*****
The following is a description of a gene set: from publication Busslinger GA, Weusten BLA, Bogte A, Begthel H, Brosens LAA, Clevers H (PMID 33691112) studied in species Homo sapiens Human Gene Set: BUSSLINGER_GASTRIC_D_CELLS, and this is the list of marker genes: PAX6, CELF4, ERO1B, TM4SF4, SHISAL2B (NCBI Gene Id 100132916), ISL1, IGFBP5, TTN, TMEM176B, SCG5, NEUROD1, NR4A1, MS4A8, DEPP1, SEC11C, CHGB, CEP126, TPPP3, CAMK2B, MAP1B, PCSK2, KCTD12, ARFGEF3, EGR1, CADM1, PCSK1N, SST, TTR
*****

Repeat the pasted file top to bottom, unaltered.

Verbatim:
The following is a description of a gene set: from publication Busslinger GA, Weusten BLA, Bogte A, Begthel H, Brosens LAA, Clevers H (PMID 33691112) studied in species Homo sapiens Human Gene Set: BUSSLINGER_GASTRIC_D_CELLS, and this is the list of marker genes: PAX6, CELF4, ERO1B, TM4SF4, SHISAL2B (NCBI Gene Id 100132916), ISL1, IGFBP5, TTN, TMEM176B, SCG5, NEUROD1, NR4A1, MS4A8, DEPP1, SEC11C, CHGB, CEP126, TPPP3, CAMK2B, MAP1B, PCSK2, KCTD12, ARFGEF3, EGR1, CADM1, PCSK1N, SST, TTR